The tyranny of expectation
The Palais Idéal festival of experimental music has come and gone, sweeping through the coffee houses and art galleries of Chico with a refreshing wind of expectation-defying sounds. Between shifts at the workplace, trying to catch up with autumn domestic duties at Culture Vulture World Headquarters and spending quality time with the lovely I. Daphne St. Brie and the newest addition to our household, the kitten Jasper, Culture Vulture managed to participate in the fest by way of a brief set played on Saturday afternoon at Café Flo with the Dept. of Redundancy Dept.
DORD is a spin-off group mutated from an experimental trio begun a little over a year ago, when Daphne, self and Mark Zempel, aided and abetted by our friend, Technobabble columnist Morgan Paar, decided to create our very own cult based around the production of ephemeral music—music that is created to celebrate its own temporary nature and carries no obligation to do anything besides provide a common but ever-evolving focal point for musicians and (if there happens to be one) audience.
A year of musical excursions launched from the CVWHQ living room provided us with templates for several fairly consistent pieces. We also gained confidence—based on mutual trust in our shared sensibilities—that when we convene to play, something worth hearing will manifest itself in the pulse of self’s bass drum, the coruscations of Mark’s digitally delayed guitar rhythms and the Bach-like, melodic bass lines of Daphne’s hot pink metal-flake bass guitar.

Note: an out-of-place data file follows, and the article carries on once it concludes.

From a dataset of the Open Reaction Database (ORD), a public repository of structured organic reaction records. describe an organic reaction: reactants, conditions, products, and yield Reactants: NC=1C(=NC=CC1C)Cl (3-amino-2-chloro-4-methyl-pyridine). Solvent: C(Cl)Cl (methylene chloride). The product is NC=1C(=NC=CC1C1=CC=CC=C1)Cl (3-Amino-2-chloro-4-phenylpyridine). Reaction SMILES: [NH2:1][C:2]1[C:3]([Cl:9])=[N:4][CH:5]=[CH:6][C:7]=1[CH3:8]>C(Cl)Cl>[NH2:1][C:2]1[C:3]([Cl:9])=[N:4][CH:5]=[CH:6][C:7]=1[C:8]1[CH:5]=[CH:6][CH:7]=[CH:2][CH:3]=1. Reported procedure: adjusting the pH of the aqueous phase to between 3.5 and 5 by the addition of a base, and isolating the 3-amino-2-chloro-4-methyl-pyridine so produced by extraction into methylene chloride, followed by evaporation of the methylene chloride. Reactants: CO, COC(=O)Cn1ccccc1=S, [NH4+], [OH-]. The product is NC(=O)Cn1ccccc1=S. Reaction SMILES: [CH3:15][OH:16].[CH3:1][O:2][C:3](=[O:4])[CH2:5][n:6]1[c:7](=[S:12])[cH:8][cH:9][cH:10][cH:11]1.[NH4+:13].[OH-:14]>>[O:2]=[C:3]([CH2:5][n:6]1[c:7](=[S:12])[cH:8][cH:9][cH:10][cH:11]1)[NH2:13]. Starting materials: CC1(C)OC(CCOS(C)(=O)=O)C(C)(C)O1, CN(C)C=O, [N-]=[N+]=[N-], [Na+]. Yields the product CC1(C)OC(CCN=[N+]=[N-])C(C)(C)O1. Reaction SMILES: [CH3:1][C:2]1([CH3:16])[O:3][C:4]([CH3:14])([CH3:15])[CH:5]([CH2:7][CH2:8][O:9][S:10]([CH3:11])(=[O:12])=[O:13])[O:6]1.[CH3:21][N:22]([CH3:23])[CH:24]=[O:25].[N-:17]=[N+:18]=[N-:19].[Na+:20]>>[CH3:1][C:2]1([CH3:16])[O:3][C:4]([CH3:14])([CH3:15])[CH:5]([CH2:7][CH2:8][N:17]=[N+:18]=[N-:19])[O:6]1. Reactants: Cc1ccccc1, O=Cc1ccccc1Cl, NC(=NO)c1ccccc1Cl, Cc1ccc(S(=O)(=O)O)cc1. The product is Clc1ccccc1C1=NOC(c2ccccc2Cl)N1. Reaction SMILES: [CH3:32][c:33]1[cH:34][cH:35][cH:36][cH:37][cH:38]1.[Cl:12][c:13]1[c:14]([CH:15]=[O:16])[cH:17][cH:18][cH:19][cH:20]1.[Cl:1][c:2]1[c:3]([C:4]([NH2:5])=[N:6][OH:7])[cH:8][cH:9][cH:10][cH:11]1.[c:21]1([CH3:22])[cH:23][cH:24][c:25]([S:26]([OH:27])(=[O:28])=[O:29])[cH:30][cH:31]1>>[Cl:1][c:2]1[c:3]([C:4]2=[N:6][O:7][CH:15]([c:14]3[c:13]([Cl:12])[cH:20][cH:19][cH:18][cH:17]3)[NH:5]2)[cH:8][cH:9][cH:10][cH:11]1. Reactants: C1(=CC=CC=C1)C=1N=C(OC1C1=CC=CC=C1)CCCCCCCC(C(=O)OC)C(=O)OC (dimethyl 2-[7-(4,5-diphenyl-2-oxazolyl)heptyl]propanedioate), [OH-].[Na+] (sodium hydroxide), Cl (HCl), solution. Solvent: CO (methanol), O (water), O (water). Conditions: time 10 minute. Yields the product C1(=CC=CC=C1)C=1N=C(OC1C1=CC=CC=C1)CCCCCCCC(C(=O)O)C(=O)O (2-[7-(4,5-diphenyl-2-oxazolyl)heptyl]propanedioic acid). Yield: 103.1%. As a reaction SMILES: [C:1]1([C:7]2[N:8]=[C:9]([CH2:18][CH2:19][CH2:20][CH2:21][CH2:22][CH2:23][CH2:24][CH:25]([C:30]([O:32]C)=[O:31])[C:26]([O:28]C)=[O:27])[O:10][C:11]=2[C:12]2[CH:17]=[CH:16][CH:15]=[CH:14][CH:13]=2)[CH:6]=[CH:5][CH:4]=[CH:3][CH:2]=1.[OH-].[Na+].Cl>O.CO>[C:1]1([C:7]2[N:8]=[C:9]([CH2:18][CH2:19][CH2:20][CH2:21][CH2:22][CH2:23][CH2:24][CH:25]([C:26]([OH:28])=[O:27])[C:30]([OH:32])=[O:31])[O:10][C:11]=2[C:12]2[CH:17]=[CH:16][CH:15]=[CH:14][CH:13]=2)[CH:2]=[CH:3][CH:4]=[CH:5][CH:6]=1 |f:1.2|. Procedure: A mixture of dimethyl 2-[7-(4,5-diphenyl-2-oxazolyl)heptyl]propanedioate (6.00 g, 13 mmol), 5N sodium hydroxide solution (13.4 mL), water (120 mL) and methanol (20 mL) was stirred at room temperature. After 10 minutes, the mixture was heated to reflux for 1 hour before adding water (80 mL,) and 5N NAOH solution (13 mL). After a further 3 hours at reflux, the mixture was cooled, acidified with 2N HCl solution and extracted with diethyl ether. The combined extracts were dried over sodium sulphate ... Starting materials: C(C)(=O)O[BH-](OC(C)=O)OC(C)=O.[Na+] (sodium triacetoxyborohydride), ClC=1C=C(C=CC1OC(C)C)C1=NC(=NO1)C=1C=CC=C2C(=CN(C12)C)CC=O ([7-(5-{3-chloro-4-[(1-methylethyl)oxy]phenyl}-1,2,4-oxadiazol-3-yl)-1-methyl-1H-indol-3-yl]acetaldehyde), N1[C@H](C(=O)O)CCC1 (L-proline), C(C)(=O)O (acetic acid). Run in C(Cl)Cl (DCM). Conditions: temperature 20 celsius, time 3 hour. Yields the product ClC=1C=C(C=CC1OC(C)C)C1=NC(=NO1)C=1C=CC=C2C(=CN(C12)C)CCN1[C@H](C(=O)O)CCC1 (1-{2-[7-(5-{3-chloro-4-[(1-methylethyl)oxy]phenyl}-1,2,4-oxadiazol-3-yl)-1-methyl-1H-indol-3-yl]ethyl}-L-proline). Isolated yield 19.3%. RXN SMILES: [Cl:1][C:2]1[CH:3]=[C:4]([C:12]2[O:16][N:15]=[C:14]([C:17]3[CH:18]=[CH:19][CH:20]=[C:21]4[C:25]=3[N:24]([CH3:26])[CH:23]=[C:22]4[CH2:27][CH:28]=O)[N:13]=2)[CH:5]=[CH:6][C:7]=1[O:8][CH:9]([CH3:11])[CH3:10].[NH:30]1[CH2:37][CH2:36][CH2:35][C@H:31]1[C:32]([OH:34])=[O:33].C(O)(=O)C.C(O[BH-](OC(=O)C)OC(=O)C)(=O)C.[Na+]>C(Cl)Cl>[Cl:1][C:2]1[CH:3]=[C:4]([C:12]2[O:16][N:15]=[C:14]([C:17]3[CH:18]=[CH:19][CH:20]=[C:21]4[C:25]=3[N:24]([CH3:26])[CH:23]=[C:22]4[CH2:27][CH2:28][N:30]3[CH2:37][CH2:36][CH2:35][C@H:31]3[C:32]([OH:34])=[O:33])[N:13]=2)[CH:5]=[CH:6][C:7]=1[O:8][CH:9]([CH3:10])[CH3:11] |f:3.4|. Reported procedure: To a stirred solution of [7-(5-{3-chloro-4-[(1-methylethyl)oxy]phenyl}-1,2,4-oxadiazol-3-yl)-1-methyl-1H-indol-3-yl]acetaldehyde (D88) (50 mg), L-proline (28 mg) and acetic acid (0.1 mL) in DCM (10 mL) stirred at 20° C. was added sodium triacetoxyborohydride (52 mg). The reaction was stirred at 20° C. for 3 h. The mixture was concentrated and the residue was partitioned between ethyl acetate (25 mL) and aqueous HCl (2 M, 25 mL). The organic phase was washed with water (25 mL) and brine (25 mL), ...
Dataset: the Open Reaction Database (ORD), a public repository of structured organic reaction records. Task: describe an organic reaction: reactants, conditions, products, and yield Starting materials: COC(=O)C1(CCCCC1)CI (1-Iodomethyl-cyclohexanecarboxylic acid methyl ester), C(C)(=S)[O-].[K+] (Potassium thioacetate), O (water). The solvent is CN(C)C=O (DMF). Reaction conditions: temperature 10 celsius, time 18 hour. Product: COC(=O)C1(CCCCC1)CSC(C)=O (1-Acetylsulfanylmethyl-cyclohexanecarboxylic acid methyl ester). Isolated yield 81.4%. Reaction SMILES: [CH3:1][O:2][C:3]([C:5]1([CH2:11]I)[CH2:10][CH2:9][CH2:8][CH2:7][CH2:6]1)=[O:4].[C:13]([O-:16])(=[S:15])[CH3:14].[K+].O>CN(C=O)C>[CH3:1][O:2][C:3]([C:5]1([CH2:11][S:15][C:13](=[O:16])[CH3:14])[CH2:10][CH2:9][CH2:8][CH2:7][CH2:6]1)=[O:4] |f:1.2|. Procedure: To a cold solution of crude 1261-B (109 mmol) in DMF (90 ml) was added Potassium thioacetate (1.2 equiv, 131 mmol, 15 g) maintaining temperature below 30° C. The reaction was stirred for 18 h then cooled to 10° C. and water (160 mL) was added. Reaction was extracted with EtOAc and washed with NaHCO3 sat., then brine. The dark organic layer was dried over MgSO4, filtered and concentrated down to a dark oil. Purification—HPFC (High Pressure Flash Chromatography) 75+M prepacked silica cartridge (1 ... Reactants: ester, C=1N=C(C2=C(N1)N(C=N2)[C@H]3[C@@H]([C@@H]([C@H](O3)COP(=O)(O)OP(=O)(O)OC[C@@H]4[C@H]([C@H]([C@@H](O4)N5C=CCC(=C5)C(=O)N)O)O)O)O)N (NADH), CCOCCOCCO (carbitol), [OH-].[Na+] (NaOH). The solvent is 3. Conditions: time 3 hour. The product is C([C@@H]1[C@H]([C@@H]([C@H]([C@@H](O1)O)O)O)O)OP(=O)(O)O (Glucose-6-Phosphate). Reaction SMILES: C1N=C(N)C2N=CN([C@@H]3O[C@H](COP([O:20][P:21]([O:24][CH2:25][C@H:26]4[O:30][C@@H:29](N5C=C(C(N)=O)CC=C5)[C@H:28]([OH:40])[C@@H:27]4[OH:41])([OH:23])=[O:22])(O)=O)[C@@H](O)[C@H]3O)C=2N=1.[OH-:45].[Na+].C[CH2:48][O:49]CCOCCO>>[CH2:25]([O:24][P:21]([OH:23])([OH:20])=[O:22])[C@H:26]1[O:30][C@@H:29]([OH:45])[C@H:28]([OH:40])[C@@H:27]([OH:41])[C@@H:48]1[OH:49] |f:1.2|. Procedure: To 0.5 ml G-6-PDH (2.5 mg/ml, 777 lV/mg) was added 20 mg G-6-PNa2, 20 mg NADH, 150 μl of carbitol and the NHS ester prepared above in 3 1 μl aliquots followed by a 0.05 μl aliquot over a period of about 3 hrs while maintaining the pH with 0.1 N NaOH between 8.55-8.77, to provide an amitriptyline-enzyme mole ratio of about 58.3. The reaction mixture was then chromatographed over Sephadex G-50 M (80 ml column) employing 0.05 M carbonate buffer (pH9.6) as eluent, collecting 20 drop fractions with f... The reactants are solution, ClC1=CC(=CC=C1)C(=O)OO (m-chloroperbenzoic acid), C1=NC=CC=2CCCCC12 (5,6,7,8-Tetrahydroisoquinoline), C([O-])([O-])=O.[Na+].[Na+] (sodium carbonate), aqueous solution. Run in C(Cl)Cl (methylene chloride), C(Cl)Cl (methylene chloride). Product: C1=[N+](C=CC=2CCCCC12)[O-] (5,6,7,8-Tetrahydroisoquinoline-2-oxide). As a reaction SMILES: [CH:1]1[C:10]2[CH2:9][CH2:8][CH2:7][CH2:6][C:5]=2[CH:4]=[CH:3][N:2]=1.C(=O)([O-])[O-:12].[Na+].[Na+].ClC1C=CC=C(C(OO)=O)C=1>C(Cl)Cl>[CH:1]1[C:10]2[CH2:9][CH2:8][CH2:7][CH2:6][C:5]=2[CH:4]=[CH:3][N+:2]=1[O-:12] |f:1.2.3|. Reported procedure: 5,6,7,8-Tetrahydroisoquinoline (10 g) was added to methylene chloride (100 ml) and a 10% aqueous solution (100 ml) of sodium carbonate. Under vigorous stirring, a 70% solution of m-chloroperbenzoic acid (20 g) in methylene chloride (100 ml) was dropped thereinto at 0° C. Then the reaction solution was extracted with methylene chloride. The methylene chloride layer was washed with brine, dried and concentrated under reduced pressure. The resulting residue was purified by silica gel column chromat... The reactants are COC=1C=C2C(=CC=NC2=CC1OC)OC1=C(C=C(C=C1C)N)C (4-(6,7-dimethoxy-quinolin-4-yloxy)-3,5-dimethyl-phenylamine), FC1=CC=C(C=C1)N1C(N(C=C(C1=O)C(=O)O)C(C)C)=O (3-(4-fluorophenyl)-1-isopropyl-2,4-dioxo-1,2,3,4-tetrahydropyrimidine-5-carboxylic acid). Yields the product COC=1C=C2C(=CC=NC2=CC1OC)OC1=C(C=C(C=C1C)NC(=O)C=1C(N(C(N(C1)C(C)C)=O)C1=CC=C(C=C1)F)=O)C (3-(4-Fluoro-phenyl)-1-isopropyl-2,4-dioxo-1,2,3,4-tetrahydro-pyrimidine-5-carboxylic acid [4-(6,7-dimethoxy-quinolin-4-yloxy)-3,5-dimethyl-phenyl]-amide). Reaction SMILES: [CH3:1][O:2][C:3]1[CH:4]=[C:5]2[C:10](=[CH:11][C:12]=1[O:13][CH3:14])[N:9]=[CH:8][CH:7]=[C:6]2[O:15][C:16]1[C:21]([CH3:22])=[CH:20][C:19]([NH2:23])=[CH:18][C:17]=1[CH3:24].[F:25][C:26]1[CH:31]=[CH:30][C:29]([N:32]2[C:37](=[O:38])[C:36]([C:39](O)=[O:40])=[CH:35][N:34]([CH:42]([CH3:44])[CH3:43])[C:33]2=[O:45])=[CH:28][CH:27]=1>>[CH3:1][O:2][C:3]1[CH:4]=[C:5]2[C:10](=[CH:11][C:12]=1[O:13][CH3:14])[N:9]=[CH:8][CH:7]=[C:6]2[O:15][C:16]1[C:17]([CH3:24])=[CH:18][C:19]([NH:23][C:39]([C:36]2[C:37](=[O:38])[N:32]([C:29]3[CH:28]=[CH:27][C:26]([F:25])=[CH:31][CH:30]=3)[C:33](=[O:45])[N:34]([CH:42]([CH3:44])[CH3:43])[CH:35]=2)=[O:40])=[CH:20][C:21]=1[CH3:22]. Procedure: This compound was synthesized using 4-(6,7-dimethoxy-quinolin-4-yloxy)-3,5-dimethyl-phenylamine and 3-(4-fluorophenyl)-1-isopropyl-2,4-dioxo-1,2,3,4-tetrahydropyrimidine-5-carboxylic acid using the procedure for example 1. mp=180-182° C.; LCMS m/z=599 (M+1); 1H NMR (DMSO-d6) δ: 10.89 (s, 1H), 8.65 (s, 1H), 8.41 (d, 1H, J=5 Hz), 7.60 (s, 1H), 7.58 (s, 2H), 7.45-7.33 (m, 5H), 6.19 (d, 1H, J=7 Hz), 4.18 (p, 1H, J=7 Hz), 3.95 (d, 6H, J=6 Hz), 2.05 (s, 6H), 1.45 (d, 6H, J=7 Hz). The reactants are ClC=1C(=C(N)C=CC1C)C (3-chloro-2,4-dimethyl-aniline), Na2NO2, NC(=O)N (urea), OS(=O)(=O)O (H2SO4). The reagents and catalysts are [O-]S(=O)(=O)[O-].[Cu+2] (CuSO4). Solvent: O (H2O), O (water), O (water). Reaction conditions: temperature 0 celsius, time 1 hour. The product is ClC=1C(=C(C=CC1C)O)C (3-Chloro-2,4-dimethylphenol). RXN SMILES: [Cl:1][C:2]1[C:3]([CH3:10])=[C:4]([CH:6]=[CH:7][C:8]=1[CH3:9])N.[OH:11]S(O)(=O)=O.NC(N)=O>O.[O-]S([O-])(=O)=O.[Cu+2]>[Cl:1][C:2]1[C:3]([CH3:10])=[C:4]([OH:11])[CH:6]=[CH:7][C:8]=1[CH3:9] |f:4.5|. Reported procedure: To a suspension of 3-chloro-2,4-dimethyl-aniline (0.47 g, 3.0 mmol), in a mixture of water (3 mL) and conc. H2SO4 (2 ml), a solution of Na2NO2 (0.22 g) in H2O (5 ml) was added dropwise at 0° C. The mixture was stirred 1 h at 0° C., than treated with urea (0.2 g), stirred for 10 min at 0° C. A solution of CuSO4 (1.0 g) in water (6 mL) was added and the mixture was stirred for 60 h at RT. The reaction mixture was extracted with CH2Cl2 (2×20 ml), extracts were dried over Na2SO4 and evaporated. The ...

Spending a year creating essentially private music that comes and goes like a breeze ruffling the leaves of the camphor trees along Eighth Street may not be the ideal career arc for a band bent on attaining mass popularity, but for a group of musicians for whom the creation of previously unheard, never-to-be-repeated sounds is a worthwhile end in itself, said year is an elongated, multifaceted moment composed of all the instants when we looked up in mutual recognition of a particularly euphonious or otherwise interesting passage.
The challenge of performance for a group dedicated to the creation of ephemeral music is the tendency to want to re-create the tried-and-true rather than to collectively dip into the unknown in hopes that some crystalline musical entity will manifest itself and dictate its own structure in a manner that the musicians creating it and audience listening to it will find comprehensible, and, to whatever degree intended, pleasurable.
For the Dept. of Redundancy Dept.'s Palais Idéal performance, our core trio invited guest artist Dan Cohen to participate with us on keyboard and vocals, and the results were interesting even if the performance jumped the rails of our original conception and wandered into the shadowy realm of the preconceived rather than striking a flame to illuminate the cosmos of the freshly created.
And yet for those who filled up Café Flo and enjoyed the performance, something brand new and never to be repeated was experienced, so our cult of ephemerality succeeded in its mission even as we confronted the tyranny of our expectations.